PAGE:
Bad breath in toddlers

Healthy children do sometimes have bad breath. If the smell disappears after brushing his teeth or rinsing his mouth, it's normal. Also, keep in mind that what seems like bad breath to you may not be offensive to others. That is said to be normal bacteria living in the mouth and interacting with leftover food particles could cause true breath odor in a healthy child. The food particles can be between the teeth, at the gum line, on the tongue, or on the surface of the tonsils at the back of your child's throat. Bacteria that react to saliva also can cause bad breath, especially if left undisturbed in the mouth for a period of time. This is one reason we all have morning breath. After a long night's sleep, the reaction between the substances in our mouth has caused an odor, which remains until we brush or rinse it away.


The American Academy of Pediatric Dentistry recommends waiting until your child is at least 2 to use fluoridated toothpaste, and then no more than a pea-size amount, That's because ingesting fluoride can cause white spots on your child's teeth when he gets older. Also, most children who live in areas with fluoridated water will get more than enough fluoride from drinking tap water or from eating food cooked in tap water. If you want to use toothpaste, you can try a mild-tasting children's formula without fluoride, or even baking soda. Poor dental hygiene with tartar buildup, gingivitis, or a dental abscess could also cause bad breath. Ask his pediatrician to inspect his teeth and gums. If the pediatrician finds any problems, I would recommend an evaluation by a pediatric dentist.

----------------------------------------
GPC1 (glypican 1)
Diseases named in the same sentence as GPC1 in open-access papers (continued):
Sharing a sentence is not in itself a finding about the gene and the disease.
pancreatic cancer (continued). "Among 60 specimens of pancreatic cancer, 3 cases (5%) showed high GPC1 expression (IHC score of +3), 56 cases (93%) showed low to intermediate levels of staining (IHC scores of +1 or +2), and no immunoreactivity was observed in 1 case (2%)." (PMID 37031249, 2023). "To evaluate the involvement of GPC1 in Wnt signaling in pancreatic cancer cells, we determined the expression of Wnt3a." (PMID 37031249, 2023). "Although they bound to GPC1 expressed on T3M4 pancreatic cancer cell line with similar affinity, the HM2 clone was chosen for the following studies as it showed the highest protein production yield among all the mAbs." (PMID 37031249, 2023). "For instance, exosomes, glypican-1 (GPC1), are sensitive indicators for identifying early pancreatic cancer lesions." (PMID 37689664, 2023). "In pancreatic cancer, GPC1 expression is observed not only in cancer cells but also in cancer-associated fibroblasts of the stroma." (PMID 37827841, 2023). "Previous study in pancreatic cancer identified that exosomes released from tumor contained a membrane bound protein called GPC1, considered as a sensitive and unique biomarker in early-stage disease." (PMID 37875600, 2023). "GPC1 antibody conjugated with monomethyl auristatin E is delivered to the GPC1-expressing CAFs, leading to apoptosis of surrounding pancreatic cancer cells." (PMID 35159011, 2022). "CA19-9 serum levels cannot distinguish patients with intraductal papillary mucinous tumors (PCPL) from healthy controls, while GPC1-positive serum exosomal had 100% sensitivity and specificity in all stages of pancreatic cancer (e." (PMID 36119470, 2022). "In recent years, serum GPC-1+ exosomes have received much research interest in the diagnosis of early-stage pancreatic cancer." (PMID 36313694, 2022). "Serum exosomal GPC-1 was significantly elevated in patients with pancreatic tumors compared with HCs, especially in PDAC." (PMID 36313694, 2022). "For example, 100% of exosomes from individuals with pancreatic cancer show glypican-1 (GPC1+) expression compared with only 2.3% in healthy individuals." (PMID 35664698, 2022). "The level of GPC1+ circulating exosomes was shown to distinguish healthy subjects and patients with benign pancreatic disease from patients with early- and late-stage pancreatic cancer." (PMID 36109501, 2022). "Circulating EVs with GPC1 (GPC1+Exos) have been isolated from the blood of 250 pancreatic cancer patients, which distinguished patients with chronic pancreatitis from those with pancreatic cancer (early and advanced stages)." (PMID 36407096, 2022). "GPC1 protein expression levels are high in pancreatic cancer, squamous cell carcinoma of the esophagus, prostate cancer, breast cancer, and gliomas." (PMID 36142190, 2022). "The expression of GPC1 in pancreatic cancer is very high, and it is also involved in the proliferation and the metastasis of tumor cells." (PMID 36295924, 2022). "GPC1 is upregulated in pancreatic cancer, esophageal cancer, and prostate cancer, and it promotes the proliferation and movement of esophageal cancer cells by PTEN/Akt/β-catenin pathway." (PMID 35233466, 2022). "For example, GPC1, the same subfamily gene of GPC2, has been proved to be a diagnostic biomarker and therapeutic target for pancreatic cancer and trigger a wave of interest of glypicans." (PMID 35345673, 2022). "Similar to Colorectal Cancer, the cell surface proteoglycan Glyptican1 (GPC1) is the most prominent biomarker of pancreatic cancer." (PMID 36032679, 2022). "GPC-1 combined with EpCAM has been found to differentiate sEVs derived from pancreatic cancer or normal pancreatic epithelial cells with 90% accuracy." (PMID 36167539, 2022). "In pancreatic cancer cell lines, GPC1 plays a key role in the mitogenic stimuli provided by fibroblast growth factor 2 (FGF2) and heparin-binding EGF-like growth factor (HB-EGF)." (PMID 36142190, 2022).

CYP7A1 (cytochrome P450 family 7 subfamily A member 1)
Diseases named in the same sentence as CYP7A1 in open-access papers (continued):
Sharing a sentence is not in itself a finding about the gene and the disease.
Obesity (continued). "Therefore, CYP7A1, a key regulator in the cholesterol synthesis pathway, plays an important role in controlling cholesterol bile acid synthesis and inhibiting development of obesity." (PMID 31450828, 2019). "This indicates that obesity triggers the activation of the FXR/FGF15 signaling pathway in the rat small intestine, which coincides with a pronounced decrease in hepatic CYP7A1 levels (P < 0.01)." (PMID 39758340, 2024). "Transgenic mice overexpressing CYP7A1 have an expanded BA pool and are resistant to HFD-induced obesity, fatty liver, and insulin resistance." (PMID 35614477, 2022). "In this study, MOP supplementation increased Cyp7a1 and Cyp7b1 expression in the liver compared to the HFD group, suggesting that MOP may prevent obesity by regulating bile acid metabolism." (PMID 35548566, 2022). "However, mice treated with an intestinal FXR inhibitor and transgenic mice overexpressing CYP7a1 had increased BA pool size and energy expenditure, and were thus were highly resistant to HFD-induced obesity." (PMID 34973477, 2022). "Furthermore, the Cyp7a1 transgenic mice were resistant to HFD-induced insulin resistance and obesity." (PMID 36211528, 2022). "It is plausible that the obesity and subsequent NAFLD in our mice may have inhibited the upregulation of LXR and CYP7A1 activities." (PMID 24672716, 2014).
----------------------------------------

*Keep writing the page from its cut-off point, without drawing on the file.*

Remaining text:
Things to be done at first

If the bad breath persists, mention your concerns to his pediatrician, who can rule out other causes. The first thing the doctor will probably check is your toddler's nose, to see whether your child has a foreign body, such as a piece of food or small toy, lodged in one of his nostrils. The only symptom may be breath odor or persistent nasal discharge. A sinus infection or respiratory infection such as bronchitis can also cause bad breath. The odor may be caused by inflammation of the pharynx or of the tonsils. Even if the tonsils aren't inflamed, they may have food and debris trapped in their many crevices. Your child's doctor can check for this debris, which is usually white, during a throat exam. If this is the problem, it will resolve itself once the debris is removed. Lastly, some children with gastro esophageal reflux, or regurgitation of their food, have a foul breath odor. However, if this were the culprit your toddler would almost certainly be experiencing other symptoms, such as discomfort after eating.

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